Monday, April 4, 2016
Macri cited in offshore accounts leak
A scanned copy of a document showing Mauricio Macri’s alleged participation in the Panama-based Fleg Trading LDT company.
Documents link Lionel Messi, several world leaders to Panama banks in bid to hide money
The biggest leak of documents to journalists in history, which are being investigated by more than 100 news organizations across the world, yesterday exposed the offshore holdings of a number of world leaders — among them, President Mauricio Macri.
According to the so-called “Panama Papers,” which number more than 11 million and were leaked by an anonymous whistleblower, Macri was the “director” and “vice-president” of a company based in the Bahamas managed by Panama-registered law firm Mossack Fonseca, when the president was a businessman and served as the mayor of Buenos Aires City.
The president was accused yesterday by some of failing to declare his ties to the firm as he was meant to. But in a statement to the press, the Pink House said Macri never personally owned shares in the firm, which was part of his family’s business.
The list of Argentines who used Mossack Fonseca to set up offshore entities also includes soccer star Lionel Messi and Lanús Mayor Néstor Grindetti, an ally of the president. Kirchnerite figures including former president Néstor Kirchner’s private secretary, Daniel Muñoz, were also named in the documents.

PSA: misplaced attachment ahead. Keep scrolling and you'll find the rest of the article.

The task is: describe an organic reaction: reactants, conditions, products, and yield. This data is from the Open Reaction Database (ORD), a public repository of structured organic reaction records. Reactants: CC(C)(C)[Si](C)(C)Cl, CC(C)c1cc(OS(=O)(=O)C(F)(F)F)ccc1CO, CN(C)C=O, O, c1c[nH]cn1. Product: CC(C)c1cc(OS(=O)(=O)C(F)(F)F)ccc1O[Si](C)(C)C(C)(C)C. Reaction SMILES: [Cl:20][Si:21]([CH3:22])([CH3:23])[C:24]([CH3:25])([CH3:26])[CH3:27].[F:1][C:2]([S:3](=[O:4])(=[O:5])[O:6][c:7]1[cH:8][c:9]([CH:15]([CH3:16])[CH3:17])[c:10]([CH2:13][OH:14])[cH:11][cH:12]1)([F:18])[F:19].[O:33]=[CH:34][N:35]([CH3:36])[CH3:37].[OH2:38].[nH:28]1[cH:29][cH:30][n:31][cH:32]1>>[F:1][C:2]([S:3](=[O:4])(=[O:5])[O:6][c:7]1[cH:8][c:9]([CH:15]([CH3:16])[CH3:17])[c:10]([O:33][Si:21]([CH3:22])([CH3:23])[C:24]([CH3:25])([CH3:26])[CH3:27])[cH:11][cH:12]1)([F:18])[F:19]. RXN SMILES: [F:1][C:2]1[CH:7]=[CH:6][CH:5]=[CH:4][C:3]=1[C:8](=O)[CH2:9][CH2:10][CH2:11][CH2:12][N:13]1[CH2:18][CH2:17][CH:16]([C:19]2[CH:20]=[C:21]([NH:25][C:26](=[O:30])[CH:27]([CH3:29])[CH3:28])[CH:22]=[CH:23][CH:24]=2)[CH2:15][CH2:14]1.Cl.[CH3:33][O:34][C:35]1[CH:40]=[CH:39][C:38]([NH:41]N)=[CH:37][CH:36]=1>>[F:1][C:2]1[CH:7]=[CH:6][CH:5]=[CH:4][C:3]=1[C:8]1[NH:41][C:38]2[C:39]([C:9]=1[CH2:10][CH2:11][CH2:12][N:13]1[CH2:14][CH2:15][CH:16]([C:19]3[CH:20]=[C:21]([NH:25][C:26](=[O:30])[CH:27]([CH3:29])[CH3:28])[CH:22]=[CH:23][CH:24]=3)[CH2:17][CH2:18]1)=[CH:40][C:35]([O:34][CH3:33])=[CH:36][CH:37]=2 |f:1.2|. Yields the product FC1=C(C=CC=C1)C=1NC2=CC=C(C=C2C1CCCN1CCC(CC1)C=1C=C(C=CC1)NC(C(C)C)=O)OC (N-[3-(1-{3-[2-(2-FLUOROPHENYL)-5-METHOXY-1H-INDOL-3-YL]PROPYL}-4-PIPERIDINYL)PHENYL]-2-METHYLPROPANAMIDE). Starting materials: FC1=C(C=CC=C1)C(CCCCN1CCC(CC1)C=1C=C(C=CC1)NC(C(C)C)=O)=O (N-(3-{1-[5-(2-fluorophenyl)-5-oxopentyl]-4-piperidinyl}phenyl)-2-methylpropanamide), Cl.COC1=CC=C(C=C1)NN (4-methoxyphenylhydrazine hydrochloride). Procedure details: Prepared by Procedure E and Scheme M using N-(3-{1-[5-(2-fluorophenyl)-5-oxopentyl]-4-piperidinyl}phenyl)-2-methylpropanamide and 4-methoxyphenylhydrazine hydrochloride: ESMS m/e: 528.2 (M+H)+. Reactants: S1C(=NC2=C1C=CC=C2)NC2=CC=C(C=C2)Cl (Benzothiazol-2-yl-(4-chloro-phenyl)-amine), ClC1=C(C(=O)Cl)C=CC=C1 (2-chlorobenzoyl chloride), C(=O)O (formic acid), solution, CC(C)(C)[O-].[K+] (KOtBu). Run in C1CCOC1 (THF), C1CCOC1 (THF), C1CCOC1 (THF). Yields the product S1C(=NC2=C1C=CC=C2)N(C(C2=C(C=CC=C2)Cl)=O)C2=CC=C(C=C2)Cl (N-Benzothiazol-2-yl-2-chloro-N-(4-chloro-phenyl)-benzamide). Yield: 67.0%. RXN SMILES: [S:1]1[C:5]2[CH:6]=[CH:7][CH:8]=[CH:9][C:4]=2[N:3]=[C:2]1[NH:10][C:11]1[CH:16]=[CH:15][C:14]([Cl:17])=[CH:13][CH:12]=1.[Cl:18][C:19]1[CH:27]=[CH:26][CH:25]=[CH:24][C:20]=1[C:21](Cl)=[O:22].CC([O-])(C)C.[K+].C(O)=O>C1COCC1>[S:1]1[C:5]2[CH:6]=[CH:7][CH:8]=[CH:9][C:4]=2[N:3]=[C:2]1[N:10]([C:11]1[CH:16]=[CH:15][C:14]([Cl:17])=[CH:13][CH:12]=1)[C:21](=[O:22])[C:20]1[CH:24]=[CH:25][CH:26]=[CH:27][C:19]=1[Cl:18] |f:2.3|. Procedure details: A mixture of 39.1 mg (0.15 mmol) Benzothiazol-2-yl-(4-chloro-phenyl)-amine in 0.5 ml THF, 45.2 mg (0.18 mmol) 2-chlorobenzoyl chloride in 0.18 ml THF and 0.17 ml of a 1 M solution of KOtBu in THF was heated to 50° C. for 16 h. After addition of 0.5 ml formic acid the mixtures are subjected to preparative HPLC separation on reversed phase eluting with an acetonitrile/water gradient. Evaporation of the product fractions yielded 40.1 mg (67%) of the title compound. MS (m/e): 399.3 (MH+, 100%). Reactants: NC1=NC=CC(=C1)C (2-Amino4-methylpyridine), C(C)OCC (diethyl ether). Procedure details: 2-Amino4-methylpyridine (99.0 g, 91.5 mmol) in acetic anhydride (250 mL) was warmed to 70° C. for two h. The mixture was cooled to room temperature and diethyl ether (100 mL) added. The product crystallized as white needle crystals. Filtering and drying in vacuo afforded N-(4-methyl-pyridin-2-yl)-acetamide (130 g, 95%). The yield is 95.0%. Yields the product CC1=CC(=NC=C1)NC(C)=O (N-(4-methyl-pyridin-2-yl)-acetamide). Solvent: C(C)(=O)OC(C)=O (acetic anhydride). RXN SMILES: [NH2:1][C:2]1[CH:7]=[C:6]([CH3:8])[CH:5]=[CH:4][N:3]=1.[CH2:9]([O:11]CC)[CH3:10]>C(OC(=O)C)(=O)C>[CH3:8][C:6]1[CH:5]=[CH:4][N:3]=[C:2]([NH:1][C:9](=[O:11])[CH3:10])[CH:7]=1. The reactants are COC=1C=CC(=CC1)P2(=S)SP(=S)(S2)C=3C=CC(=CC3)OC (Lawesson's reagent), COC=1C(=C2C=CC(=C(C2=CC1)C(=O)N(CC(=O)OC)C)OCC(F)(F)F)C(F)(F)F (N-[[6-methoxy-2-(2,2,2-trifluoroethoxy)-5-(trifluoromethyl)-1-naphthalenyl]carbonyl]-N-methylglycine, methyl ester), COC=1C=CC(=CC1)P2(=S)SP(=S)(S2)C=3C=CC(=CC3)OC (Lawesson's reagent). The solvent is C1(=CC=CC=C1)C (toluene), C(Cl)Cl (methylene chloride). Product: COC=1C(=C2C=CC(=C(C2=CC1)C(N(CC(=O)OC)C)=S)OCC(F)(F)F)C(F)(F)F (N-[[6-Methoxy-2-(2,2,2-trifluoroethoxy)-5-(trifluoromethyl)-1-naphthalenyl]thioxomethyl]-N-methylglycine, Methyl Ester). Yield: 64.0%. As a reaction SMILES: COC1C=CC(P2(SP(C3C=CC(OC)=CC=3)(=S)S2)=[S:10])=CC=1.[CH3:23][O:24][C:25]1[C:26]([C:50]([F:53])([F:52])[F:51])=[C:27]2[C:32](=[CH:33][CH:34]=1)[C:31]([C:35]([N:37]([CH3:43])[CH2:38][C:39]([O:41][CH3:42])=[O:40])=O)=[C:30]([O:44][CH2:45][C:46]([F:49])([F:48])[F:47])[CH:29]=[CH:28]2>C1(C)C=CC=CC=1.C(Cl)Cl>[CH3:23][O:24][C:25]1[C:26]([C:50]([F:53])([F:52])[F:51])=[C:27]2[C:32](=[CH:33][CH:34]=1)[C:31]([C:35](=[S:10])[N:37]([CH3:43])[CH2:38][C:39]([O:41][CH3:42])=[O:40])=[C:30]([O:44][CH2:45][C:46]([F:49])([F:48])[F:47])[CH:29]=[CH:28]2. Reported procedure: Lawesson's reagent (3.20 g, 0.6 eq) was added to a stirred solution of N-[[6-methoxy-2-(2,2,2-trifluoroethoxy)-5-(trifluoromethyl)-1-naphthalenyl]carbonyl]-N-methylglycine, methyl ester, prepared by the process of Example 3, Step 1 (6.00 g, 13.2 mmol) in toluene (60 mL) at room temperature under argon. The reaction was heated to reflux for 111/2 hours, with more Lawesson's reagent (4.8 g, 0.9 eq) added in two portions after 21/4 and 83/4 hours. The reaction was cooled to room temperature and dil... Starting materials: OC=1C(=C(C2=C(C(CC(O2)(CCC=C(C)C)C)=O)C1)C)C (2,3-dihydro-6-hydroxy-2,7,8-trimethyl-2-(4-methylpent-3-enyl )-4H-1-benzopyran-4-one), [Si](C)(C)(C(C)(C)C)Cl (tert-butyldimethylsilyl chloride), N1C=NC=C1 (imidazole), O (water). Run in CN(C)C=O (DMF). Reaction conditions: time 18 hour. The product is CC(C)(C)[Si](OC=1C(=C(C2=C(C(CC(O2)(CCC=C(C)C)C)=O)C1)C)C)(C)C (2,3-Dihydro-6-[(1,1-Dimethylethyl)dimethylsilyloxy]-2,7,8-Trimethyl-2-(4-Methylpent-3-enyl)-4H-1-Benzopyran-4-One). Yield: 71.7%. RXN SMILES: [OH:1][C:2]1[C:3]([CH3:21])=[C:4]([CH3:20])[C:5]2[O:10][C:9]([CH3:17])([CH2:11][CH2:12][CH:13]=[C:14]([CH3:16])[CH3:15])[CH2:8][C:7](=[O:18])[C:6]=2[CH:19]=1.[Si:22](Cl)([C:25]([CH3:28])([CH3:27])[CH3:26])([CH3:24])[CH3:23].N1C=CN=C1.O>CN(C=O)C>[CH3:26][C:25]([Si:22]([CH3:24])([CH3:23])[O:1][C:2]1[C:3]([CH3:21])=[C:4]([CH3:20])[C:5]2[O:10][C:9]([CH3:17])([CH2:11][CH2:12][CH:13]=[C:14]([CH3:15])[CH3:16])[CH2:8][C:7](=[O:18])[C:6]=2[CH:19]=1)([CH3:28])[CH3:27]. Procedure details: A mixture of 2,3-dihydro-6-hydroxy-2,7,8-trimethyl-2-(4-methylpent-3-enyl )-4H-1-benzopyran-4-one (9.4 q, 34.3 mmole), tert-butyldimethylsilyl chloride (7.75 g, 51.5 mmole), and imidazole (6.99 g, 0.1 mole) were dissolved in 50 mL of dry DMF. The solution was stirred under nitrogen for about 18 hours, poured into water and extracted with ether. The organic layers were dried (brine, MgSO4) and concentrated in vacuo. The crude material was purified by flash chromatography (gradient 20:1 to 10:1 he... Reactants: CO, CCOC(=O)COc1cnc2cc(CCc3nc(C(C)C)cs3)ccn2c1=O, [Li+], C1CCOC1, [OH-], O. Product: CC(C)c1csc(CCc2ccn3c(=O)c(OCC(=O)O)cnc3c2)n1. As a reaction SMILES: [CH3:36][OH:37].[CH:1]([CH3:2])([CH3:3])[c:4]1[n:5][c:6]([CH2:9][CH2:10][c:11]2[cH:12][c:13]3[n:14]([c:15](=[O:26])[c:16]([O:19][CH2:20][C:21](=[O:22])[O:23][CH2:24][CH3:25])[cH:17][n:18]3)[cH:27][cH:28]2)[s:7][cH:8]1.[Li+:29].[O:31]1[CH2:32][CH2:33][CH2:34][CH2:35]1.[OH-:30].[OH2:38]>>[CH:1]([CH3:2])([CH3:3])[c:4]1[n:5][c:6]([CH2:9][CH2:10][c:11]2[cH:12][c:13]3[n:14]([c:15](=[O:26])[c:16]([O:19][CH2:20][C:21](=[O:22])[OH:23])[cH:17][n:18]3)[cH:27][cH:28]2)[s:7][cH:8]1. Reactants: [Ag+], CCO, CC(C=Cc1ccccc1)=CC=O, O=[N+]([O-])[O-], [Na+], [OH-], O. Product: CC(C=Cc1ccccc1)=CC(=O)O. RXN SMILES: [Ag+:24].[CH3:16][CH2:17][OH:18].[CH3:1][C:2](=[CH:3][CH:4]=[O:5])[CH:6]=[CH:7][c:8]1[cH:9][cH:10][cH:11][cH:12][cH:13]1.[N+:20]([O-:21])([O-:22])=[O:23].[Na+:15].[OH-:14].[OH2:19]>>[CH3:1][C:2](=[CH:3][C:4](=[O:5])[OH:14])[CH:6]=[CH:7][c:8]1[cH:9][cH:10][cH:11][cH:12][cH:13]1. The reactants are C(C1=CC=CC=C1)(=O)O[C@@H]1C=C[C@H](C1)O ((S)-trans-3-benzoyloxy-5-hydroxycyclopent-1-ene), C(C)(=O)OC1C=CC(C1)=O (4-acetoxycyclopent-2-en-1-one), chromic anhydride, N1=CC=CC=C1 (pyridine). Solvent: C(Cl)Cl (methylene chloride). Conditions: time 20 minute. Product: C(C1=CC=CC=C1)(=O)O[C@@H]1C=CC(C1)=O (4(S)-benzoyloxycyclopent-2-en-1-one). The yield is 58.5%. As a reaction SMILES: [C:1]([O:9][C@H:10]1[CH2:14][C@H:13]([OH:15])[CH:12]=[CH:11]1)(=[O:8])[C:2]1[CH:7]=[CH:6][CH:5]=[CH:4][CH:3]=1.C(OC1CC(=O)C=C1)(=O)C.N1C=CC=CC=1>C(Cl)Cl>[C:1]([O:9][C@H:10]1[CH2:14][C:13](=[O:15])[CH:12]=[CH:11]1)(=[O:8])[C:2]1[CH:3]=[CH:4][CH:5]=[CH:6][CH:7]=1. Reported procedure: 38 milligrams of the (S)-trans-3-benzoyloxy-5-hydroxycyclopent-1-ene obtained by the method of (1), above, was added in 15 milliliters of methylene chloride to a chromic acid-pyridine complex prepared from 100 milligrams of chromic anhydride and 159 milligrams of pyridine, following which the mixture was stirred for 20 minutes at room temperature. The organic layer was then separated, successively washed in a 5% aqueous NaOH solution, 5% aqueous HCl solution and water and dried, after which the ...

Governments and media outlets across the world reacted with shock to the leak, publicized by outlets including Germany’s Süddeutsche Zeitung and local daily La Nación, with global figures such as Vladimir Putin, David Cameron and Michel Platini named in the files.
The leaked documents revealed that Macri joined the board of an offshore company with his father Franco and his brother Mariano. The firm, identified as Fleg Trading Ltd, was registered in the Bahamas since 1998 and operated until 2009.
A scanned copy uploaded by Margarita Torres from the non-profit Center for Public Integrity showed a March 31, 1998 file presenting “the first directors” of Fleg Trading Ltd: “director-president” Francisco (Franco) Macri, “director-vicepresident” Mauricio Macri and “director-secretary” Mariano Macri.
According to the note, directors would serve in their posts “until (their) successors shall have been elected or until (their) resignation or removal.” The La Nación daily said the society ceased to operate in 2009.
While serving as Buenos Aires City mayor, Macri failed to declare his ties to the firm. He did, however, report accounts abroad in 2007 and 2008, including bank accounts in the US and other assets.
Hours later, the government dismissed any claims of wrongdoing.
“The firm’s goal was to be considered an institutional investor or a holding in other nonfinancial companies in Brazil. It had ties to the family business conglomerate, hence Mauricio Macri’s incidental appointment as director, without a stake (in the company),” spokesmen for the PRO party chief told La Nación.
“Macri’s role was circumstantial ... he only occupied a formal role in the firm’s board of directors,” the spokesmen added.
Yesterday afternoon, the Let’s Change (Cambiemos) administration issued a press release giving similar arguments, adding that Macri had no obligation to declare his participation in the company since he held no assets in the firm.